- We understand that CEFI has since launched the first Financial Inclusion strategy 2014-2015 and now the Second Strategy 2016-2020. What are some lessons from the first strategy?
As is the case in most countries in the world, the financial sector landscape is changing in PNG due to the proliferation of information and communication technologies (ICT, most importantly mobile phones) as well as the increasing digitization of processes. This transformation presents opportunities for financial inclusion, as evidenced by growth in mobile/digital financial services deployments as well as access points in recent years.
There is a growing trend towards interoperability across the payment system with some providers having entered into bilateral agreements and the Central Bank initiating a National switch to support interoperability across all retail payment providers.
We have learned there are other important elements in financial inclusion, so we have added three working groups totalling 7 that is tasked to implement the NFIS, that is SME Finance and Access to Finance for Informal and Agricultural Enterprise; Resources Sector Engagement working group. We realized that the Resources Sector engagement working group has a very critical role in economic development in the country.
A results framework with specific indicators and quantifiable targets has been added for assessing progress towards the objectives of the NFIS.
Another key trend is the ongoing formalization of the S&Ls. The Central Bank is promoting further professionalization through a new Savings and Loans Societies Act, which promotes a level playing field between S&Ls and other licensed deposit-taking institutions, thereby promoting competition in the retail banking market.
Development partners have been critical in catalyzing change by providing financial and technical resources. The support provided by development partners has enabled the growth of the microfinance industry. More recently, development partner support has enabled the launch of innovative digital financial services and micro-insurance products.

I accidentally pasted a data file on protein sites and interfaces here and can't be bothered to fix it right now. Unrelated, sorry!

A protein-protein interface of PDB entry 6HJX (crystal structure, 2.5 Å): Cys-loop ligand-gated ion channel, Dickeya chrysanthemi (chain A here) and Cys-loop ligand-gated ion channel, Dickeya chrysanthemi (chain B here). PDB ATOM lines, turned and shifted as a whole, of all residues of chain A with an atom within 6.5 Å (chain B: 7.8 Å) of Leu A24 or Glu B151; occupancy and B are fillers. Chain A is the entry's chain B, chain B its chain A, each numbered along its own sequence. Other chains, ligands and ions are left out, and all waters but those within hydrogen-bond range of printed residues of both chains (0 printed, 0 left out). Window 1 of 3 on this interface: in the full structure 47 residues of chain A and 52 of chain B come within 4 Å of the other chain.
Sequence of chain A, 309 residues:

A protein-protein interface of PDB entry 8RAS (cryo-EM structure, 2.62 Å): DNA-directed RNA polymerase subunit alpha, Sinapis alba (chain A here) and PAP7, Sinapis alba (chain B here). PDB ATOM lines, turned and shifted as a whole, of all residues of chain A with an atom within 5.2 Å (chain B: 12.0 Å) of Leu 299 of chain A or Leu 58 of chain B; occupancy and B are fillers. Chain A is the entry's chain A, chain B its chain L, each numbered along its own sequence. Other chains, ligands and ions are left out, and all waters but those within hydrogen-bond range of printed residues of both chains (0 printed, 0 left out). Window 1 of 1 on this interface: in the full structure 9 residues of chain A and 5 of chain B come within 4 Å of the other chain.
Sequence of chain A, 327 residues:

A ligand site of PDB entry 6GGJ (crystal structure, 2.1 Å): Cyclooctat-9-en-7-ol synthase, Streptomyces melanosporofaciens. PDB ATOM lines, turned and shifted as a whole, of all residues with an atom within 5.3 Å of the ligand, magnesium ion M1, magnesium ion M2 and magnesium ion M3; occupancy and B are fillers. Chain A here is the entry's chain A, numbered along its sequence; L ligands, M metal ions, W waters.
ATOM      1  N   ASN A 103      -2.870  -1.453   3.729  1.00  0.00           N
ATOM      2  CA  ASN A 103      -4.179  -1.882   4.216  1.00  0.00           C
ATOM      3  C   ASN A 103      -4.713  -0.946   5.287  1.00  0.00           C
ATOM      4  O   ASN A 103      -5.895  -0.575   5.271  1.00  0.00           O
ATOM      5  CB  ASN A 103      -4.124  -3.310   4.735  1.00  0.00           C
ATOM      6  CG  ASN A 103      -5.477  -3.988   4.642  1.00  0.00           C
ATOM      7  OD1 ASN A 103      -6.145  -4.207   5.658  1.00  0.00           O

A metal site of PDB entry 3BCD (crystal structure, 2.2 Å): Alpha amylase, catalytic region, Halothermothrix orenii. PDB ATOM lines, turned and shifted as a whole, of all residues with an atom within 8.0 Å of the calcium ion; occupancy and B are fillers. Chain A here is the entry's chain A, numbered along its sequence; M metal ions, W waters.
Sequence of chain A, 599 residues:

- What is CEFI looking to achieve with the second strategy?
The public-sector goal is for financial inclusion to enable individuals and businesses to achieve their economic potential, i.e. to support economic development, increase incomes and improve the standard of living (impact). For the private sector, the goal is to acquire new customers, access new market segments and ultimately increase profits. The 2nd strategy will look at improving the 4 key pillars detailed:
Enabling environment: that is, the policy, legal and regulatory framework. Important advancement to translate policy goals into a fully enabling environment for innovative financial inclusion. There is: need to finalize long-term regulatory framework for digital financial services; Need for demand-driven roll-out of National Payment Switch; Need to strengthen financial consumer protection as industry matures; Need to introduce a comprehensive regulatory framework for micro-insurance; Need for development partner support to catalyze further innovation and address capacity building needs where relevant
Physical access points: Lack of financial access points, in particular in rural areas, continues to constitute a key barrier to financial inclusion in PNG. There is: 1) Need to increase physical access points in rural areas and 2)Need to exploit the potential of digital financial services to expand the reach of the formal financial sector
Quality: Need to further enhance product tailoring, in particular for excluded individuals and Businesses; Need to reduce reliance on cash; Need to further promote competition in order to reduce prices
Usage: Access and quality are both preconditions for effective and large scale usage of financial services. Financial literacy, competency and consumer awareness must be strengthened to drive usage